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about Croatia

Economy and politics
Economy | Politics
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The meaning of KUNA (kn, HRK), Croatian monetary unit is a marten, which has 100 lipa-s. Marten's skin had been used as a unit in trade. The earliest mention we know of is from the year 1018, on the island of Cres.

Before the war, the republic of Croatia, after Slovenia, was the most prosperous and most industrialized area of the former Yugoslavia, with a per capita output about one-third above the Yugoslav average. Croatia was especially strong in tourism. The war (1991-1995) had a devastating effect on the Croatian economy. Most of this damage has been repaired.

Current situation
The Republic of Croatia has a relatively modern diversified economy with services accounting for over two-thirds of value-added. Agriculture accounts for less than 10% and construction industry for about 5% of the total GDP, followed by processing industry, mining, extraction, and power, gas, and water supply.
The country is not overly dependent on any economic activity. However, some sectors are more prospective, more propulsive and with the bigger potential than the others. It certainly can be expected that the sector of services is going to be more attractive to the future investments, as well, particularly tourism, financial sector and trade. That of course doesn’t mean that the other sectors do not have the potential of their own.
According to most experts, the major sectors of the Croatian economy that may be considered as the most attractive investment opportunities for the foreign and domestic investors are tourism, industry, agriculture and food production, construction, transport and telecommunications.

Economic sectors
Tourism: Croatia offers various forms of tourism, with the Adriatic coast and islands, scuba diving, hunting and fishing, health tourism with 19 sea and mainland resorts, yachting with more than 40 marinas and 15,000 berths etc.
Industry: In Croatia industry accounts for about one-fifth of the GNP and employs about one-quarter of the labour force. The largest sectors within industry in terms of production are: electrical engineering, food processing, chemicals, pharmaceuticals, textiles, wood processing, manufacture of machines and devices, shipbuilding and telecommunications equipment. Industrial exports make up about 97% of total Croatian commodity export.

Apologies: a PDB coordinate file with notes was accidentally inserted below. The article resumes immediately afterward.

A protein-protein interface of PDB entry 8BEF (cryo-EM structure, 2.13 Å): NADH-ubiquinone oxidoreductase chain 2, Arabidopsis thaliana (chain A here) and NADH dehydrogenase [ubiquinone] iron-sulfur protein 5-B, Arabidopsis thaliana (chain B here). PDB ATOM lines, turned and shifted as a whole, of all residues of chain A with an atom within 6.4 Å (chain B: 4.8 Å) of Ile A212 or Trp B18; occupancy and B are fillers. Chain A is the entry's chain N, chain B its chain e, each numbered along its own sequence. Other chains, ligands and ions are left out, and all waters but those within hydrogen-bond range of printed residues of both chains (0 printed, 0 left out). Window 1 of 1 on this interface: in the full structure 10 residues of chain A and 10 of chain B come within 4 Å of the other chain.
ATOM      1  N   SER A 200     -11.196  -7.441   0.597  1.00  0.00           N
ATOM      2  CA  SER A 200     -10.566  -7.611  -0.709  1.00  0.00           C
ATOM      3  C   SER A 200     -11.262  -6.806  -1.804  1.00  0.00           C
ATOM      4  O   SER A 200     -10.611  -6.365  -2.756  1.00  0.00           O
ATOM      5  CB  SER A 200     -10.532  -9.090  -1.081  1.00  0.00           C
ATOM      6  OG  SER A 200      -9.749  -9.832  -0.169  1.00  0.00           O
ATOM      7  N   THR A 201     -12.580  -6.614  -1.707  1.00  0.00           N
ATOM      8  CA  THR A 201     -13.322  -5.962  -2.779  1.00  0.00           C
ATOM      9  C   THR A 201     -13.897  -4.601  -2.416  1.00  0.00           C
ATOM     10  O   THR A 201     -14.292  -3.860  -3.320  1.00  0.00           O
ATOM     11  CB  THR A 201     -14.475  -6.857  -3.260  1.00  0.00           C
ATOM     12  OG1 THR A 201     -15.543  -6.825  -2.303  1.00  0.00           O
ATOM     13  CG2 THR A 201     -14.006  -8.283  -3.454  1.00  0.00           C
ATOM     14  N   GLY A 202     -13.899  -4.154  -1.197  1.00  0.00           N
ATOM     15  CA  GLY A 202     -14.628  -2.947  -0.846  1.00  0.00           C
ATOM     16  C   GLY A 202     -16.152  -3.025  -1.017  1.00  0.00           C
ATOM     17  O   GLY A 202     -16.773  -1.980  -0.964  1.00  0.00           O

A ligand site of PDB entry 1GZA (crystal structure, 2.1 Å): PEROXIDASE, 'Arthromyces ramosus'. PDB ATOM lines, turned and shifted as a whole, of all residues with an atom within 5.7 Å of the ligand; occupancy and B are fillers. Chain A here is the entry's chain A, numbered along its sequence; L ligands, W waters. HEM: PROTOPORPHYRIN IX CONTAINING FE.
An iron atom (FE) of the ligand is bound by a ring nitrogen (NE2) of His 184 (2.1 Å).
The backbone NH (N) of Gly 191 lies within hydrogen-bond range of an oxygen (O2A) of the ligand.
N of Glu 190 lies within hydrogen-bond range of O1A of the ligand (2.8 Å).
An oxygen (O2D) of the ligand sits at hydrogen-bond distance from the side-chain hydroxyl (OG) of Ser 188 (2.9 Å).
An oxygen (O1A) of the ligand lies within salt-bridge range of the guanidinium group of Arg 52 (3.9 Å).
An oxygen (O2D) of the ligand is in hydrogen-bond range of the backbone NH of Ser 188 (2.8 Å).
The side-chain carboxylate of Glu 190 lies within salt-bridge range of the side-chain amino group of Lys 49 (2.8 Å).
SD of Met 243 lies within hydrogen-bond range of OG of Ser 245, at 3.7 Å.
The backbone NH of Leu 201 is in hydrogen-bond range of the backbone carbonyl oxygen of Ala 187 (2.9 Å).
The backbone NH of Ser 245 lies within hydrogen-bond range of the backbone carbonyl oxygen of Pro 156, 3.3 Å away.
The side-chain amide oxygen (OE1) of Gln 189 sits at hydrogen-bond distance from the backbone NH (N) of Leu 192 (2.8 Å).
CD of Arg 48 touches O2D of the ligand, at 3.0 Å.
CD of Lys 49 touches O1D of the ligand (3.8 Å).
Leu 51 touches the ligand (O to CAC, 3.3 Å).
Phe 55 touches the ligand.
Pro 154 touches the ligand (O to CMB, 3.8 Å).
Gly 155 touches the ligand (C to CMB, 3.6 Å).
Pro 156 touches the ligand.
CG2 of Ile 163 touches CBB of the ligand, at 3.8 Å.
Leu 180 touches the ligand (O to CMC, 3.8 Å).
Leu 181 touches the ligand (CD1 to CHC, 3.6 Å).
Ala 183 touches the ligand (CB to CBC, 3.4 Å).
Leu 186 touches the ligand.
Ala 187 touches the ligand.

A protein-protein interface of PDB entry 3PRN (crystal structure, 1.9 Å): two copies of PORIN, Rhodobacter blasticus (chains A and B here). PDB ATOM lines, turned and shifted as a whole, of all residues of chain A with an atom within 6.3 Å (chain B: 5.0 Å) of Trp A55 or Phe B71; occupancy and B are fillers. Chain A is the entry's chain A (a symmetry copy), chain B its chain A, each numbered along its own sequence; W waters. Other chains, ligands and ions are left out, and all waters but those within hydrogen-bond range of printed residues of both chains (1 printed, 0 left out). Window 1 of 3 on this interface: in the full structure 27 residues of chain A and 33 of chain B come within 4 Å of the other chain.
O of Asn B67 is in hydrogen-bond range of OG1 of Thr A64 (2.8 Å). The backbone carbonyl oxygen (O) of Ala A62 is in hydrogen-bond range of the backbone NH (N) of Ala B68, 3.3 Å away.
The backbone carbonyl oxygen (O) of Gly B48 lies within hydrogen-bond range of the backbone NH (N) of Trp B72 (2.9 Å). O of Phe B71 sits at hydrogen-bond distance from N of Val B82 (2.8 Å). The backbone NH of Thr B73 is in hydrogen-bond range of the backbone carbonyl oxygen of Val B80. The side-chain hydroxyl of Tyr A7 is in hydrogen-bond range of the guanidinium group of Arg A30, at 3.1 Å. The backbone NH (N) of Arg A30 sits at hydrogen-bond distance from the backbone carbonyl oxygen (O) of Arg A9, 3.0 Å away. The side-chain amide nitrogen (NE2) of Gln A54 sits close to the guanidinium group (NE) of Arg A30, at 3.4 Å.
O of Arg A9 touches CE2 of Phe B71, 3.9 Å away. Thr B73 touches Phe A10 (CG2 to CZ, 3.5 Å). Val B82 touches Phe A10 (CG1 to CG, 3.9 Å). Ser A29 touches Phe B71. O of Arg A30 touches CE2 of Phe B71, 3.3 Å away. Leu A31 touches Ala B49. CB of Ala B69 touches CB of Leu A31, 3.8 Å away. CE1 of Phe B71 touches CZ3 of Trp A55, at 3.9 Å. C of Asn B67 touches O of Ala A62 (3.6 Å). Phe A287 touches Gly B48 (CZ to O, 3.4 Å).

Agriculture and food production: Agriculture plays an important role in Croatian economy. Together with forestry and fishing, agriculture accounts for about 8% of the GDP and employs approximately 6% of Croatian workforce. About 40% of the Croatian population live in the countryside, and about 70% of the agricultural land is owned by private farmers, with the balance owned by the state. Generally, Croatian agriculture could be self-sufficient.
Construction: Construction accounts for about 5% of the GNP in Croatia, and employs about 7% of the workforce.
Transport and Telecommunications: Transport and telecommunications sectors account for about 8% of the GDP and were also strongly affected by the war and the closing of borders.
The telecommunications network in Croatia is maintained by the Croatian Telecom, 51% owned by the Deutsche Telekom. There are also two mobile network operators: Cronet and VIPnet.

 There are twelve free trade zones in Croatia. Besides the usual exemption from the tax and duty on all goods produced within the zone and destined for export, the users of the zone who invest in its infrastructure more than EUR 130,000 are exempt from the company tax for five years. Other users of the zone pay the corporate profit tax at 50% of the standard rate.
Gross Domestic Product: The GDP in the year 2000 was 19.03 billion USD, or 4255 USD per capita. Expressed in Croatian kunas or the currencies of the European Monetary Union, this is an increase by significant 3.8% (Because of the extremely high increase in the value of American dollar, the GDP and GDP per capita expressed in U.S. dollars showed decrease).
Inflation: In the last five years of the 1990s, Croatia was successful in maintaining the prices and exchange rate stability primarily owing to the tight and restrictive monetary policy. However, in the year 2000 the inflation was 6.2%.
Foreign debt: At the close of the year 2000, the foreign debt of Croatia amounted to about USD 10.8, or about 57% of the GDP realised during the same year. The debt in the ten months of the year 2001 amounted to USD 11.2 and it is estimated that its ratio to the GDP will remain the same.